Lepidopteran Caterpillars Cause Swelling

A reader approached us with a question about a literal brush with nature. While outside, she accidentally brushed her ankle against a caterpillar. Very quickly, she noticed her ankle swelling. She’s curious what type of caterpillar this might be, and has sent in a picture to help us identify it.

First of all, we want to recommend that anyone who is worried about an adverse reaction to an encounter with nature see a doctor. It is always better to be safe than sorry.

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Next, we want to compliment our reader on her photograph. This is a great picture, and the little critter is just cute as a button! It’s just too bad that our reader found him to be so irritating.

Since our reader did not report having been bitten, we can narrow this down to the caterpillars that have a defense mechanism knows as “urticating hairs”. These “hairs” are not actually hairs at all, but are very small, hollow tubes that sit on top of specific glands that produce an irritating fluid. When something touches those “hairs,” the irritating fluid is delivered through the tube. Interestingly, this exact mechanism can also be found on some plants, where it is a bit easier to see.

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The stinging hairs of Urtica dioica. You can see the round tip (very small) at the very top of the hairs. By Jerome Prohaska (Own work) (via Wikimedia Commons, CC-BY-SA-3.0)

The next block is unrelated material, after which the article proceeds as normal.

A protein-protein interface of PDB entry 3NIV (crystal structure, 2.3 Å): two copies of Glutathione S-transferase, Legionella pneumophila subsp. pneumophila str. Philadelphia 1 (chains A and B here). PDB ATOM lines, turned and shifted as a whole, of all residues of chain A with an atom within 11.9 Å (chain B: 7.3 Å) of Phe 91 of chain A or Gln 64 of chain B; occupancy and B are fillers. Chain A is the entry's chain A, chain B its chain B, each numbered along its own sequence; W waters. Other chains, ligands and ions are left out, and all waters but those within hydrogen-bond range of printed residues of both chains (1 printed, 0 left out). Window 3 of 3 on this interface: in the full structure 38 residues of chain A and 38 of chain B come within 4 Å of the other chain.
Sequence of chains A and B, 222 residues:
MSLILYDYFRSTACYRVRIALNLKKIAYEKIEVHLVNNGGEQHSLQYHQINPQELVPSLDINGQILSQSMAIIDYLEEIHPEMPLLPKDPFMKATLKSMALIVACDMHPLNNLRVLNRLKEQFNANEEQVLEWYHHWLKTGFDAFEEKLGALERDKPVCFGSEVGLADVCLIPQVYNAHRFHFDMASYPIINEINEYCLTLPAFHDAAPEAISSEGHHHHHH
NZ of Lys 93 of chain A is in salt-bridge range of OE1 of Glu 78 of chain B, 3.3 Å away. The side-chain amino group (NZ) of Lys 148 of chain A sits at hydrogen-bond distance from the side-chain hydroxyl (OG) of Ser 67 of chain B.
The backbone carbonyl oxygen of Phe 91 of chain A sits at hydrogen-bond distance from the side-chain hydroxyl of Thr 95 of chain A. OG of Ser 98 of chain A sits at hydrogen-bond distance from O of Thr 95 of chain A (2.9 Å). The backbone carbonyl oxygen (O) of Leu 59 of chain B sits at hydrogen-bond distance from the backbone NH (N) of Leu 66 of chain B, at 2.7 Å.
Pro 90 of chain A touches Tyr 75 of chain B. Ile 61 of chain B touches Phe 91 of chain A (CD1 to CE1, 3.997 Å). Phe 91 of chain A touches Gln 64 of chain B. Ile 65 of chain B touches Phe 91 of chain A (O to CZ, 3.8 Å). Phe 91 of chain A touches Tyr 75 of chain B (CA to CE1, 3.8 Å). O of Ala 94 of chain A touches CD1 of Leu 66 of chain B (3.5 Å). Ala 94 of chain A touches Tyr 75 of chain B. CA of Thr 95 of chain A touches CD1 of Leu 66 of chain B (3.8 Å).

The stinging hairs of Urtica dioica. You can see the round tip (very small) at the very top of the hairs.
By Jerome Prohaska (Own work) (via Wikimedia Commons, CC-BY-SA-3.0)

In both plants and caterpillars, this is a defense mechanism developed to convince hungry predators to stay away. If swelling on the ankle is uncomfortable, just imagine how it would feel in the mouth!

There are many caterpillars that have this particular defense mechanism, and many of them are lepidopteran caterpillars. Lepidoptera is an order of insect that includes several hundred-thousand species of moths and caterpillars, and many of the caterpillars are irritating when touched. These include the Walnut Caterpillar (Datana integerrima) and the Hickory Tussuck Moth (Lophocampa Caryae), both of which have larvae that resemble the reader’s picture.

The good news is that these irritations are rarely dangerous. Typically, touching these urticating hairs will result in swelling or a rash that will go away on its own in a relatively short amount of time. Of course, some people are more sensitive than others and may have a more painful or lingering reaction. If that case, it is important to consult their doctor and follow the doctor’s orders.

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Lepidopteran Caterpillars Cause Swelling
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Lepidopteran Caterpillars Cause Swelling
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A reader approached us with a question about a literal brush with nature. While outside, she accidentally brushed her ankle against a caterpillar. Very quickly, she noticed her ankle swelling. She’s curious what type of caterpillar this might be, and has sent in a picture to help us identify it.
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